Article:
What does Fluorescent Penetrant Inspection detect

FPI can detect surface-breaking cracks and discontinuities that are open to the surface of the material being inspected. It can be used to inspect a variety of materials, including metals, plastics, ceramics, and composites. FPI is commonly used in industries such as aerospace, automotive, and manufacturing to ensure the quality and integrity of critical components.

When is Fluorescent / Liquid Penetration Testing required

  • Quality control: FPI is often used as a part of quality control procedures in manufacturing and maintenance operations. It can help to ensure that components are free from surface cracks, porosity, laps, and other discontinuities that could compromise their safety and reliability.
  • Regulatory compliance: FPI may be required by regulatory agencies such as the Federal Aviation Administration (FAA), the Nuclear Regulatory Commission (NRC), and the Department of Defence (DoD). These agencies may require FPI to be performed on critical components to ensure their safety and reliability.
  • Failure analysis: FPI can be used to investigate the causes of component failures. By inspecting failed components, FPI can help to identify the location and extent of any surface discontinuities that may have contributed to the failure.
  • Routine maintenance: FPI can be used as a part of routine maintenance procedures to ensure the continued safety and reliability of components over time. By regularly inspecting components using FPI, maintenance personnel can identify and address surface discontinuities before they become a safety or reliability issue.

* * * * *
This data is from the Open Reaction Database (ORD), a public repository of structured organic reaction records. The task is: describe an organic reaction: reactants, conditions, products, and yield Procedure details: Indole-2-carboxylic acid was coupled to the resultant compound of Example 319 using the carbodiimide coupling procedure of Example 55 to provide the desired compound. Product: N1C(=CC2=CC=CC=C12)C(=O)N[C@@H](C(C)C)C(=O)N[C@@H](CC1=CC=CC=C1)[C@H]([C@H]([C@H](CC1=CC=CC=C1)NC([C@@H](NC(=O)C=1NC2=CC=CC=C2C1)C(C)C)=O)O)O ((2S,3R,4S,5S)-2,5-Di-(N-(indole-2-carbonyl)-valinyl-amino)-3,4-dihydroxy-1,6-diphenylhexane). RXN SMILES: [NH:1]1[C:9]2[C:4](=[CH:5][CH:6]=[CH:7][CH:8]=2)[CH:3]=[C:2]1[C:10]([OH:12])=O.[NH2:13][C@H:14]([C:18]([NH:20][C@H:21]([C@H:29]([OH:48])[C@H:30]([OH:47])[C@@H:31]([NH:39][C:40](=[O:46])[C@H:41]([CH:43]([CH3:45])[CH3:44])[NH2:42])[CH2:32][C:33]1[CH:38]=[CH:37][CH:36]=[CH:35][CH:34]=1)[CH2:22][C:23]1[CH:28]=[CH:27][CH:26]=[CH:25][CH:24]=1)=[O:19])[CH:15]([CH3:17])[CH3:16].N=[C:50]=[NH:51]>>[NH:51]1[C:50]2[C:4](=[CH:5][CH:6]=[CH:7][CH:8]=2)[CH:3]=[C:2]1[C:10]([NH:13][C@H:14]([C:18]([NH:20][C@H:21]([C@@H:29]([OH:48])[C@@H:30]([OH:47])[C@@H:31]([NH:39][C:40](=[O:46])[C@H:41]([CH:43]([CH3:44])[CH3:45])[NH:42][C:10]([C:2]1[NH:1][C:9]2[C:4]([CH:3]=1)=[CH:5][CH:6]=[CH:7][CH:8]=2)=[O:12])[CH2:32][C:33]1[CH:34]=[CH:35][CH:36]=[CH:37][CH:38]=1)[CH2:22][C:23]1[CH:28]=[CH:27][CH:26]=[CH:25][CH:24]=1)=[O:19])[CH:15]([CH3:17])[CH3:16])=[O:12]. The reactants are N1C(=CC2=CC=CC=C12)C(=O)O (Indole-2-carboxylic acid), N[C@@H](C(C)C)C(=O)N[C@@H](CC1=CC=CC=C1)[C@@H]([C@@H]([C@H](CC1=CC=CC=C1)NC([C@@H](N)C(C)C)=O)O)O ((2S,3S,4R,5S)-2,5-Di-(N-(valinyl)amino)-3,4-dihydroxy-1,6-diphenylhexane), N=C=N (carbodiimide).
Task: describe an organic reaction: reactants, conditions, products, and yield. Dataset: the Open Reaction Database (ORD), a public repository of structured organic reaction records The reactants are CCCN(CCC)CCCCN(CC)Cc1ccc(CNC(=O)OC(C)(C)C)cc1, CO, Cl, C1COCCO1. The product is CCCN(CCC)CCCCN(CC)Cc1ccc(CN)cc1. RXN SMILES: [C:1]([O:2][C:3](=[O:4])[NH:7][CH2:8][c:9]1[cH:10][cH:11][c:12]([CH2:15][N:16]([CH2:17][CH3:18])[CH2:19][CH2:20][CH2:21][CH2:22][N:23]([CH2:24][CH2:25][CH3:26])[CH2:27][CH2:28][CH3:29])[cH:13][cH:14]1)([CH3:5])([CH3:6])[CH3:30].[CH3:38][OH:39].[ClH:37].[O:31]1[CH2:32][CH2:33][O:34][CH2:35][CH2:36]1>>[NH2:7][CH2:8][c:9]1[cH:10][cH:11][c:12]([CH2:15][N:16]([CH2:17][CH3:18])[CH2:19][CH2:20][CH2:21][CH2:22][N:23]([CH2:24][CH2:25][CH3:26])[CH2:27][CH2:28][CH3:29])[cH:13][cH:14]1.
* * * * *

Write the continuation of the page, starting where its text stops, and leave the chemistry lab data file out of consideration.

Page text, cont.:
Dye Penetrant Inspection vs Fluorescent

Dye Penetrant Inspection (DPI) uses a coloured dye that penetrates into surface discontinuities by capillary action. The excess dye is then wiped off, and a developer is applied that draws out the dye from the discontinuities, making them visible to the inspector. The dye used in DPI is typically visible to the naked eye and does not require a UV light source for detection.

Fluorescent Penetrant Inspection (FPI), on the other hand, uses a fluorescent dye that is applied to the surface of the part being inspected. The dye penetrates into surface discontinuities by capillary action. After a dwell time, excess dye is removed, and a developer is applied. The developer draws the penetrant out of the discontinuities, causing them to show up as bright indications under UV light. FPI can detect smaller and shallower surface discontinuities than DPI, and it can provide greater contrast between the indication and the background surface.